On My Nightstand: November 2019

I can’t believe it’s already December—this year really flew by! In November, I didn’t have as much time to read as I would have liked, but I did still manage to finish four books. I also hit my reading goal for the year, which was to finish 62 books—ten more than I read last year. Now that I’ve accomplished that goal, I’m aiming to read 70 books by 2020, which seems like it might be doable.

As is custom on these posts, I wanted to call out that I’m part of a program where Random House will send me some of their new titles each month. I’m under no obligation to post about any titles I receive, so I really can tell you my own opinion (good or bad!) about them. I’ve starred the books Random House sent me for free below. I’m so lucky to be sent books and that’s not lost on me!

I’d love to know what you’re reading—drop me a note in the comments below! And, just a housekeeping note that when I share my December roundup of books, I’ll also share my top five books of the year. You can see my top five books of 2018 in this post.


Originally known to the world as Emily Doe when her Victim Impact Statement went viral. For the first time ever, Chanel publicly claims her identity and in this beautifully written memoir, she tells the story of her assault on Stanford’s campus by Brock Turner, and the shame, anger, and depression that follows. She tells the story of how she realized she was assaulted, to telling those close to her, to the nationally-followed trial that follows.

Would I recommend it? Absolutely—Chanel’s writing is beautiful and her story is one that everyone should read.


The holiday season begins, and Laurel and Zach have been struggling to get pregnant. Laurel’s beloved grandmother who raised her, Helen, is also showing her age and needs in-home care. Then, Mrs. Miracle is sent from the Angel Care Network to take care of Helen, and Helen becomes convinced she is a real angel. Laurel and Zach question whether or not Mrs. Miracle really is an angel, but do notice Helen is happier, and begin to see signs pointing to a special arrival of their own.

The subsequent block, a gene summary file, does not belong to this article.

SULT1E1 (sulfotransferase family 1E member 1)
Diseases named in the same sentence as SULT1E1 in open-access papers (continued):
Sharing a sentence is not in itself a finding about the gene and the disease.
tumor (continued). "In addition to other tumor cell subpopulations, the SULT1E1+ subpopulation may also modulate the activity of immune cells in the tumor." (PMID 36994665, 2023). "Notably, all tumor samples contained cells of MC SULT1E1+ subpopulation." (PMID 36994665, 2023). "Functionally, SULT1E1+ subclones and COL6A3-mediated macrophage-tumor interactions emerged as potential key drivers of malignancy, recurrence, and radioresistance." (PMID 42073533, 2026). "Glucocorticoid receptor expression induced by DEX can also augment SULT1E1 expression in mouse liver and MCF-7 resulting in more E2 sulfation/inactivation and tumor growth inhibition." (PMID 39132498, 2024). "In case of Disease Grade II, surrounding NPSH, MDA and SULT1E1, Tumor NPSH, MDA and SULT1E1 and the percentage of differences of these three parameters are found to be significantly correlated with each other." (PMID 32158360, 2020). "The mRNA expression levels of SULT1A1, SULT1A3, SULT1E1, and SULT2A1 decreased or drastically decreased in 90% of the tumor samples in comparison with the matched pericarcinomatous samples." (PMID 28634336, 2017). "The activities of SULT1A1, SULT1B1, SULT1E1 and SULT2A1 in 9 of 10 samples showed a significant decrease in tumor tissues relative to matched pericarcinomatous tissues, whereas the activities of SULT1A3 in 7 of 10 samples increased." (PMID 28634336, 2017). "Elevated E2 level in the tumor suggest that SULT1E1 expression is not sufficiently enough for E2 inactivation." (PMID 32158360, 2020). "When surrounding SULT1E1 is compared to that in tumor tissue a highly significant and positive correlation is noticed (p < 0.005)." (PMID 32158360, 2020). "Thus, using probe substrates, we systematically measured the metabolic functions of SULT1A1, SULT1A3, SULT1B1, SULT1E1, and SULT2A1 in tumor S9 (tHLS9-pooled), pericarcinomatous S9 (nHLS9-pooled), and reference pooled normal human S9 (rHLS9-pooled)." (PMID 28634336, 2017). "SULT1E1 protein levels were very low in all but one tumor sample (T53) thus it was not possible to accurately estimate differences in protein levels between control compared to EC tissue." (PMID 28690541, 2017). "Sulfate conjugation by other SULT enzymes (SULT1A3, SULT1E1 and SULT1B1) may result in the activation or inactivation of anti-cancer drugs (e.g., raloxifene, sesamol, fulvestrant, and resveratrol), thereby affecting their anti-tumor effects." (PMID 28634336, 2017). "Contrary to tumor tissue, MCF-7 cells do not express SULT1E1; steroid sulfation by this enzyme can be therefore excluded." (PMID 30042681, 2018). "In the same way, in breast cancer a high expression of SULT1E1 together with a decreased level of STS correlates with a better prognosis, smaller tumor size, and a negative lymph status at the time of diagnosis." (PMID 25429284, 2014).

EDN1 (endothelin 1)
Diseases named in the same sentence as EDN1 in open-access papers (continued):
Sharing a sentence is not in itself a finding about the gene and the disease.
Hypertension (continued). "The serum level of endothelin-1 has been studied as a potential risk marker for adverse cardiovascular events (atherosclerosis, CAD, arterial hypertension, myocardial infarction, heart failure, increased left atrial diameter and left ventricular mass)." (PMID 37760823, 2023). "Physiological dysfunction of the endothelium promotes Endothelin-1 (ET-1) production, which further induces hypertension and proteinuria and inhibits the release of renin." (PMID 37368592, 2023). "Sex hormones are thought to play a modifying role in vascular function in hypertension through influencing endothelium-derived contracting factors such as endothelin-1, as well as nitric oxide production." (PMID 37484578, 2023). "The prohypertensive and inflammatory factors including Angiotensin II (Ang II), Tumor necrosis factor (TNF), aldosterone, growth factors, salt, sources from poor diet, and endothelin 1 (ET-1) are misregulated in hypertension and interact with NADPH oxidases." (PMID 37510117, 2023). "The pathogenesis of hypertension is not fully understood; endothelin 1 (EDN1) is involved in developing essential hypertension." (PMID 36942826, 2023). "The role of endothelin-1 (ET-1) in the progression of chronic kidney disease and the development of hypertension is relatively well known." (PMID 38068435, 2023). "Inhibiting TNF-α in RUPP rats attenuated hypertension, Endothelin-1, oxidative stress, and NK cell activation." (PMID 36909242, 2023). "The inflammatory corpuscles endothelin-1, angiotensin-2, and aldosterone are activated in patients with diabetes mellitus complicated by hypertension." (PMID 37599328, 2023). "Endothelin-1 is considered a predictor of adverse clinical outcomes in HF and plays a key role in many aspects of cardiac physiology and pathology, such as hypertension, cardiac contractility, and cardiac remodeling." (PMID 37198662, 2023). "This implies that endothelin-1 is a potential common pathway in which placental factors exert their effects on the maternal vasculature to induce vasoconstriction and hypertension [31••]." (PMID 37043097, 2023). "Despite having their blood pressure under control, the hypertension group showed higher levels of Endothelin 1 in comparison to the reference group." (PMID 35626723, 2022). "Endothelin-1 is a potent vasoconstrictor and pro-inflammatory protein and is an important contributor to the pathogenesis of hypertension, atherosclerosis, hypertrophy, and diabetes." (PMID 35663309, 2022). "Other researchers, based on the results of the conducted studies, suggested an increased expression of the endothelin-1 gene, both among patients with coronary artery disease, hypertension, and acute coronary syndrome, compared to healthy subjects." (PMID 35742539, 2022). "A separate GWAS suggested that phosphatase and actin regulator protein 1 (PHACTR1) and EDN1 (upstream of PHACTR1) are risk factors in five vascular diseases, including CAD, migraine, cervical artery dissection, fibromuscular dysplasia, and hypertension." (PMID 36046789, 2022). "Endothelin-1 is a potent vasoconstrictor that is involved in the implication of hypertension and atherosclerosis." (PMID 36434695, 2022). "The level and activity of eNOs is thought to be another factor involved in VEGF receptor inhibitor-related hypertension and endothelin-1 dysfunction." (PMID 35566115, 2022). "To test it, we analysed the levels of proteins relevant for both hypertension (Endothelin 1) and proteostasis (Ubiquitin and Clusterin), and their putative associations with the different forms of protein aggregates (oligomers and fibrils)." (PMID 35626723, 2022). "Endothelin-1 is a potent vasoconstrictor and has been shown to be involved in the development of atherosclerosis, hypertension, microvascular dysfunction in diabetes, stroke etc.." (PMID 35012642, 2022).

Would I recommend it? Meh, there are better books out there—this one was extremely cheesy and very predictable, but sometimes those books are just what you need.


Elin Hilderbrand’s first novel not set in the modern day, this story takes place in the summer of 1969. Much like the country, the family in the story is experiencing tumulus times. Blair, the oldest sister, discovers she’s pregnant with twins and soon after finds evidence her husband is cheating on her. Kirby, a social activist, takes a job on Martha’s Vineyard, and soon finds herself in an interracial relationship and struggles with a secret from her past. Tiger, the only son, has recently been deployed to Vietnam—and Kate, his mother, has taken to alcohol to soothe her pain and worry. 13-year-old Jessie suddenly feels like an only child, ignored by her mother and grandmother, and often left to her own devices.

Would I recommend it? Eh—I’ll read anything that Elin Hilderbrand writes, but this one wasn’t my favorite. I thought the plot took a really long time to pick up, and personally, the late 60s/early 70s isn’t my favorite historical time period to read about.


Lori is a therapist who listens to patients all day in her LA office. One day out of the blue, her boyfriend breaks up with her. He tells her he can’t be with her anymore because she has a 10-year-old son and he doesn’t want to be a parent for eight more years until he goes off to college. Blindsided, she decides to find a therapist of her own. Throughout this hilarious book, Lori examines her own experience with therapy, and brings in stories of her own patients.

Would I recommend it? Absolutely! I could not put this book down—it was engaging and funny—and I think pretty much anyone could relate to this one.


Sam and Tate first met in London 14 years ago, when they were both traveling with their grandparents. They quickly fall in love, and Tate shares a big secret with Sam—she’s actually the daughter of a famous actor. A few days later, the paparazzi hounds her at her hotel, and Tate realizes that Sam has sold her out. Fast forward 14 years, and they meet again under different circumstances—can true love happen twice?

Would I recommend it? Yes! This was a really cute read—I finished it in one sitting! It’s very predictable, but sometimes you need that level of predictability in your life.

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